Friday, December 9, 2011

The 3rd Rail ( The G & B Strings ) Part 2

What's the best way to think of the 3rd Rail? How can you avoid hitting a wrong note when you move across it? Can't the guitar just be tuned so all the strings have the same intervals between them?

Actually there is a school of thought that a uniform tuning is the solution. Some tune the guitar to 'All 4ths' (E A D G C F) in order to avoid the issue of compensating for the odd interval. But - as stated in the previous post - most guitarists continue to use the standard E A D G B E tuning because it (probably) offers the best overall set of musical possibilities and because the vast majority of resources are available to guitarists in standard tuning. If you've found advantages to other tunings, more power to you. But if you are interested in getting the most out of standard tuning, then you'll want to come to terms with the 3rd Rail.

Think of it as a small hill. When you ascend from the 3rd to the 2nd string, you shift up a fret. When you descend from the 2nd to the 3rd string, you shift down a fret;
Because the interval of a Perfect 4th (W-W-H) is one half-step larger than a Major 3rd (W-W), shifting up one fret when crossing from the 3rd to the 2nd string will produce a Perfect 4th, while moving from the 3rd string to the 2nd string on the same fret produces a Major 3rd. Since there is a Perfect 4th between all the adjacent strings except the 2nd & 3rd, you can think of the Perfect 4th as the 'default interval' when crossing strings. So, when you cross from the 3rd to the 2nd string, think of a Perfect 4th as the norm. To do this, you only need to remember to shift up a fret when you go from the 3rd to the 2nd string, and go down a fret when going from the 2nd to the 3rd string.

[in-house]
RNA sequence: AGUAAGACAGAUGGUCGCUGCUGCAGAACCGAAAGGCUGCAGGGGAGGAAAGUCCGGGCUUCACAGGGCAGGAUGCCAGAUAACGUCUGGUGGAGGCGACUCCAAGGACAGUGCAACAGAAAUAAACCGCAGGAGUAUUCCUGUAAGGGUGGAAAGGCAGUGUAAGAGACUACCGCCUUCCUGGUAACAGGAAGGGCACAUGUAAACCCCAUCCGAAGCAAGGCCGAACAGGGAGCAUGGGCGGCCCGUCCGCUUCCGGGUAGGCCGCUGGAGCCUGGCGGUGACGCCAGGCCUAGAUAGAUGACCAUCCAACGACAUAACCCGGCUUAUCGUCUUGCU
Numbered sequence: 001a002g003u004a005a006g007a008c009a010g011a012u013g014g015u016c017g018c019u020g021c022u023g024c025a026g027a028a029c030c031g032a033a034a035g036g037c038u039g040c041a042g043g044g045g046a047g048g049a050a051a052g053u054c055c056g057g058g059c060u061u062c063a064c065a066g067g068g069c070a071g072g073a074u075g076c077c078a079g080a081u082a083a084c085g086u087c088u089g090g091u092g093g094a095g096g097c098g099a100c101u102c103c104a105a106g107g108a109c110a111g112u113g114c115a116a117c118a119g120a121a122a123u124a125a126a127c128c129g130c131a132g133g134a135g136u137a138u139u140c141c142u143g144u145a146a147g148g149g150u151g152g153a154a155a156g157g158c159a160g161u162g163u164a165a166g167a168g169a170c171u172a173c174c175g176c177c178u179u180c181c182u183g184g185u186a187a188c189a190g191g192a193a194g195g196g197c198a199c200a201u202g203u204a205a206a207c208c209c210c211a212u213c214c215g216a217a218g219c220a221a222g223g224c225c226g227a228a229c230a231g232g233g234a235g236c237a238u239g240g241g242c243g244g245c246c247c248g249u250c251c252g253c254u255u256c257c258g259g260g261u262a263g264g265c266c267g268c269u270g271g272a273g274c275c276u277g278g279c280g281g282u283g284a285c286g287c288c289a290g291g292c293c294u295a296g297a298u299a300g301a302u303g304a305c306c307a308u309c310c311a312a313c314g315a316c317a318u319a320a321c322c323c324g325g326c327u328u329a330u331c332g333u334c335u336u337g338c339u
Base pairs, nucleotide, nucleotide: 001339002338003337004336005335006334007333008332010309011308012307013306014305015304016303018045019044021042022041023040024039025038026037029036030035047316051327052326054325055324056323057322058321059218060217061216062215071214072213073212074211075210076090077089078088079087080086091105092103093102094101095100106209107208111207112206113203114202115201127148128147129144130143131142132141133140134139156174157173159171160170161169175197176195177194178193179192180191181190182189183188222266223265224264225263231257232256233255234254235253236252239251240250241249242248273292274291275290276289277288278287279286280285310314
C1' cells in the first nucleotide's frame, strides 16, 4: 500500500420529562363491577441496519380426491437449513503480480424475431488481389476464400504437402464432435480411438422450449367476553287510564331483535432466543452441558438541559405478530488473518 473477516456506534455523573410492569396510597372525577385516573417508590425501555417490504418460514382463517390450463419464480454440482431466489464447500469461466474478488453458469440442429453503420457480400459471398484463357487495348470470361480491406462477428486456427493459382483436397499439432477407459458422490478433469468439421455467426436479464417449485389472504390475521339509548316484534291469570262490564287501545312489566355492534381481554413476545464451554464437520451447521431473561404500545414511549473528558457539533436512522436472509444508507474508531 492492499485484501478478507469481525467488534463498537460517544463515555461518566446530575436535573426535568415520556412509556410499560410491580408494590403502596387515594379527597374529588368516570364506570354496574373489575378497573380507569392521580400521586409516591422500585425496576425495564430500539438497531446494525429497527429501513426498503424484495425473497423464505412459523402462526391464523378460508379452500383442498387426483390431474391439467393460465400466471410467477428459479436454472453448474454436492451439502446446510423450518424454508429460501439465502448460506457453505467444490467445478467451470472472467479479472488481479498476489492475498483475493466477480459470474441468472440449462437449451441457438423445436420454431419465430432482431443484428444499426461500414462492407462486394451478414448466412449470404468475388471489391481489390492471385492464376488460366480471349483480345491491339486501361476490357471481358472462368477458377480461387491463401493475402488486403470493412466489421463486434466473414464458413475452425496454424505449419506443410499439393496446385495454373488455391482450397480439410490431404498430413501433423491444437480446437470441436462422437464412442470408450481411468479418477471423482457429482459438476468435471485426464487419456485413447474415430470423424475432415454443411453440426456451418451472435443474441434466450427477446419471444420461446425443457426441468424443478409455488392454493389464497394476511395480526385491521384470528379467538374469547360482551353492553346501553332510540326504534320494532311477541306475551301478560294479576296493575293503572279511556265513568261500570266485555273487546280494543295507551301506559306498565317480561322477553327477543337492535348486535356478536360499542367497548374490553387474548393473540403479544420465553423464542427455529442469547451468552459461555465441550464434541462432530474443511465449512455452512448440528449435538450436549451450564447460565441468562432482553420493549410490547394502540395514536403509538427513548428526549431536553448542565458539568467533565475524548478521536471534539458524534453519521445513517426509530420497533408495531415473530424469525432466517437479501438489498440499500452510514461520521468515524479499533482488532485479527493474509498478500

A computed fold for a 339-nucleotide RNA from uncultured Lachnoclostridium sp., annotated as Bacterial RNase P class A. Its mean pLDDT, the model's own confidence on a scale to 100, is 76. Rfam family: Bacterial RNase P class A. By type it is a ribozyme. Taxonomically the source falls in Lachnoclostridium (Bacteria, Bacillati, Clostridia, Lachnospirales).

Try playing all the notes on the 5th fret one by one from the lowest string to the highest; A - D - G - C - E - A. These are all 4ths except C - E, which is a major 3rd. If you were to play a series of 4ths starting from the same note, you would play the notes; A- D - G - C - F - Bb. Below is notation and tablature for this exercise;
Think of the 'Same Interval' sequence above as the default path for crossing all six strings.

Below is a diagram showing all the natural tone (key of C) Perfect 4ths on the fret board between adjacent strings, connected with green bars;
Notice that the diagram is divided between the upper four strings and the lower three strings. This is to emphasize the symmetries within these groups. Below are separate diagrams for each string group;
Upper String Group 4ths
Lower String Group 4ths
There are two notes on the fret board which are not part of these adjacent string 4ths; the F on the 1st fret of the 6th string, and the B on the 7th fret of the 1st string.

Also, within the Upper String Group, the F on the 3rd fret of the 4th string is isolated from the 4ths, but is a counterpart to the 1st string B. Similarly, the 4th string B in the Lower String Group is a counterpart to the 6th string F.

The interval from F to B is an Augmented 4th (W-W-W), which is a half-step larger than a Perfect 4th (W-W-H), so these two notes do not align when they are in adjacent string/fret positions.

Remember that starting from the middle (5th fret) and moving in both directions from there is preferable if you want to really absorb the symmetries.

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